Monster unleashed, needs cage
TBO.comOur government is contemplating a ban on guns. Can you believe it? Even if it applies only to assault weapons, it's already been tried. It didn't work the first time and it won't work now.
Published: January 20, 2013
Published: January 20, 2013
Don't get me wrong. I hate assault weapons as much as anyone. No one needs that type of gun for personal use. Neither hunting nor target shooting requires high-powered, rapid-fire guns. Assault weapons are strictly suited to one thing: mass murder. Yet, banning them only makes gun enthusiasts want them more. Witness the recent boom in sales brought on by the mere suggestion of a ban.
Requiring universal background checks before purchase has been proposed. Though most states already require it when the gun is bought in a store, new laws would extend the requirement to sales between individuals and at gun shows. That's a start, but Adam Lanza, shooter in the recent Connecticut massacre, didn't have a criminal record and he didn't buy the guns. They belonged to his mother, the first person he shot.
Another suggestion is a ban on ammo magazines holding more than 10 rounds. This might at least slow a shooter down, resulting in fewer deaths from one incident. But it wouldn't have done anything to lessen the tragedy for Gabby Giffords and six people killed at her side two years ago.
So when did guns become the accepted way to handle discontent? When did it become cool to shoot someone? When did it become acceptable to blow away a roomful of strangers just because you want to, or because they ticked you off by simply being there? When did a mentally ill person's right to privacy trump the right to life for all the rest of us? (Yes, that's right. Most psychiatrists do not report violent patients to the police for fear of breaking HIPAA laws.)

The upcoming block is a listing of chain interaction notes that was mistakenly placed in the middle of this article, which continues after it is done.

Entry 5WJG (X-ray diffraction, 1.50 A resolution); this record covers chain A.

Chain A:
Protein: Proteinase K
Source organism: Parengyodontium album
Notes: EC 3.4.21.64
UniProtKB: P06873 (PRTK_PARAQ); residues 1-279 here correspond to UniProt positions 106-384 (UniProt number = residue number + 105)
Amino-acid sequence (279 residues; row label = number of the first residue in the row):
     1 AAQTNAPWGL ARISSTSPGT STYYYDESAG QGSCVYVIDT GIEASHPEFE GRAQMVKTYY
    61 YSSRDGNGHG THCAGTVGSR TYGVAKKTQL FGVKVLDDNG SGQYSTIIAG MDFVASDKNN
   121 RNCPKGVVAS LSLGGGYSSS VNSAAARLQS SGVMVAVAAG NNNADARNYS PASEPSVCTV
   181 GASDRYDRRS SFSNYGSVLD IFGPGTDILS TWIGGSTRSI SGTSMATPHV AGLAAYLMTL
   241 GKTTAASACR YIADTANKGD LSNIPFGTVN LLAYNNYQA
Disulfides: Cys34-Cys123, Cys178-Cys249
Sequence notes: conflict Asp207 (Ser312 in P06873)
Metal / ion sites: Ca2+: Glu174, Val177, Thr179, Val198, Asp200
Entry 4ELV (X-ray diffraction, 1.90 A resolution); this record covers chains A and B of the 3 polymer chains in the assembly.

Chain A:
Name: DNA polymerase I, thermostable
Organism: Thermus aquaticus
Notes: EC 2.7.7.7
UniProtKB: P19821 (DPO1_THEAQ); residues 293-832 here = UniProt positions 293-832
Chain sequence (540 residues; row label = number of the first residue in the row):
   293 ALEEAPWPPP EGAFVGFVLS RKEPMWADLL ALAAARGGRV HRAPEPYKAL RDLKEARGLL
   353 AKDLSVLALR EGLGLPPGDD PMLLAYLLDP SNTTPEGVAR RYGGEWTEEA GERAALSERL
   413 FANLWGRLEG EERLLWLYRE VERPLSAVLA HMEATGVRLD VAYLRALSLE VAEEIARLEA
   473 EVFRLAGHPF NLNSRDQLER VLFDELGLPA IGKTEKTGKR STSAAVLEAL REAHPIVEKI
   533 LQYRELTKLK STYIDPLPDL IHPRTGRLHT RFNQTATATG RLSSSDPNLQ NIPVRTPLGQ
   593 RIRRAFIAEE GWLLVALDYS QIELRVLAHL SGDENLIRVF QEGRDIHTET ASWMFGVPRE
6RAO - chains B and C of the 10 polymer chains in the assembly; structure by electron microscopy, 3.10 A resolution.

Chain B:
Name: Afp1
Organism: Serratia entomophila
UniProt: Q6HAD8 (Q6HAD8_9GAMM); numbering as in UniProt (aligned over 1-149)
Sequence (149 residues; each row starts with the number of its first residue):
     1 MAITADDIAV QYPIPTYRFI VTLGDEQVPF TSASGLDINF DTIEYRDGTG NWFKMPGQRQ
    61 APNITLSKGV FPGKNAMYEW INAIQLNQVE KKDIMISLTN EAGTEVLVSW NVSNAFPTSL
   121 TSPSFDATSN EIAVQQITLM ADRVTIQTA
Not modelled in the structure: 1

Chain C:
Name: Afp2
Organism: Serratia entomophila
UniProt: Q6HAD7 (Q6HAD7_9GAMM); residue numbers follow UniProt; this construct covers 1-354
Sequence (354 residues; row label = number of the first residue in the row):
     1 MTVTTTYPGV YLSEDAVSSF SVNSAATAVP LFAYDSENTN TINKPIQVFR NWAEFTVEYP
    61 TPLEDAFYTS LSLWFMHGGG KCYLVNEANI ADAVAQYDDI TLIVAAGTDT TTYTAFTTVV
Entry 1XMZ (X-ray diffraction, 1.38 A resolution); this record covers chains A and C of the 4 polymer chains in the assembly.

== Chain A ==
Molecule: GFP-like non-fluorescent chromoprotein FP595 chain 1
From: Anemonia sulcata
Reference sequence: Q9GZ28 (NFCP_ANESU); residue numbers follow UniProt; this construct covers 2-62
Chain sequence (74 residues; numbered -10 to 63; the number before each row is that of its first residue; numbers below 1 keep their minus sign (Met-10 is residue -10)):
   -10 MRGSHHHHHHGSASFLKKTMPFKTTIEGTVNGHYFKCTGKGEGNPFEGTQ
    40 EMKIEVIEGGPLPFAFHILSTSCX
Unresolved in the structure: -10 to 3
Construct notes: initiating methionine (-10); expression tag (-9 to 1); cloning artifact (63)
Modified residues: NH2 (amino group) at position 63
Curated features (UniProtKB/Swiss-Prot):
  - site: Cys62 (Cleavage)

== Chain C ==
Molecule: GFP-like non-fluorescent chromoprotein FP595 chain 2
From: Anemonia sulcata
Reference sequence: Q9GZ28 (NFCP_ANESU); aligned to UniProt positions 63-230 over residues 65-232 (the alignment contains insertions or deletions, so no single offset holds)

So when did all this begin? When Hollywood and Silicon Valley said so, that's when. When nearly every movie and video game, at least the high-grossing ones, became "shoot-em-ups" featuring a plethora of the very assault weapons that now threaten us all. That's when violence as entertainment became the norm, with one significant caveat. In movies and games, no one ever seems to pay the price for their violence.
Isn't it time we do something to discourage this culture of violence? If banning assault weapons won't work, if limiting magazine size has limited effect and if background checks only weed out people with a criminal record, what's left?
We need to swallow the bitter pill of recognition that by valuing entertainment more than our children, or even our own lives, we fostered this culture of violence. We need to admit that death is not entertainment; neither is it a game.
We need to enact tough restrictions on violent video games and demand that movies depict violence as abhorrent, not cool, and show that it has long-range consequences for the shooter, as well as the victims.
We can't wait for our leaders to do it. Even our attorney general seems to think gun trafficking is a game he can play with impunity. We, the American people, need to take action. No one pretends it will be easy or even successful, at first. But we've got to start somewhere, and we've got to do it now. We unleashed this monster, and only we can get it back in the cage.